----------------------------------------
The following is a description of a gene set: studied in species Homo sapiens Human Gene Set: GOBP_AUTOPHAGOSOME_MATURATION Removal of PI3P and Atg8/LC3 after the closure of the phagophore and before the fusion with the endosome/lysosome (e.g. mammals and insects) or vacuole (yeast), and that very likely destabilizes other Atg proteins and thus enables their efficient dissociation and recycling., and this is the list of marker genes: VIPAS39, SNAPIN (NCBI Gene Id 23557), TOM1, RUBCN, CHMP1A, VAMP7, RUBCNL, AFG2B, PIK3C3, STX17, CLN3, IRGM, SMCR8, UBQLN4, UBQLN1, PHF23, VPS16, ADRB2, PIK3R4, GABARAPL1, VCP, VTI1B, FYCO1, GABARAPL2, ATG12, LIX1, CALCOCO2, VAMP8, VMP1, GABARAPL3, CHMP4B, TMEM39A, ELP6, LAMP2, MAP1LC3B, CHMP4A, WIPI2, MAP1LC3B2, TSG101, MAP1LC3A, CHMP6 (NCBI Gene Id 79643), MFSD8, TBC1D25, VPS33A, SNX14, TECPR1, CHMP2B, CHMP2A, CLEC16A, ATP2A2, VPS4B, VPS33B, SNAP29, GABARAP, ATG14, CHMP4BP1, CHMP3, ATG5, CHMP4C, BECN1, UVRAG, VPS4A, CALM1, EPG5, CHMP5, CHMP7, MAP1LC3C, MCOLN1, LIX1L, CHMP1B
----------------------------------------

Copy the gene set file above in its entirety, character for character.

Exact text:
The following is a description of a gene set: studied in species Homo sapiens Human Gene Set: GOBP_AUTOPHAGOSOME_MATURATION Removal of PI3P and Atg8/LC3 after the closure of the phagophore and before the fusion with the endosome/lysosome (e.g. mammals and insects) or vacuole (yeast), and that very likely destabilizes other Atg proteins and thus enables their efficient dissociation and recycling., and this is the list of marker genes: VIPAS39, SNAPIN (NCBI Gene Id 23557), TOM1, RUBCN, CHMP1A, VAMP7, RUBCNL, AFG2B, PIK3C3, STX17, CLN3, IRGM, SMCR8, UBQLN4, UBQLN1, PHF23, VPS16, ADRB2, PIK3R4, GABARAPL1, VCP, VTI1B, FYCO1, GABARAPL2, ATG12, LIX1, CALCOCO2, VAMP8, VMP1, GABARAPL3, CHMP4B, TMEM39A, ELP6, LAMP2, MAP1LC3B, CHMP4A, WIPI2, MAP1LC3B2, TSG101, MAP1LC3A, CHMP6 (NCBI Gene Id 79643), MFSD8, TBC1D25, VPS33A, SNX14, TECPR1, CHMP2B, CHMP2A, CLEC16A, ATP2A2, VPS4B, VPS33B, SNAP29, GABARAP, ATG14, CHMP4BP1, CHMP3, ATG5, CHMP4C, BECN1, UVRAG, VPS4A, CALM1, EPG5, CHMP5, CHMP7, MAP1LC3C, MCOLN1, LIX1L, CHMP1B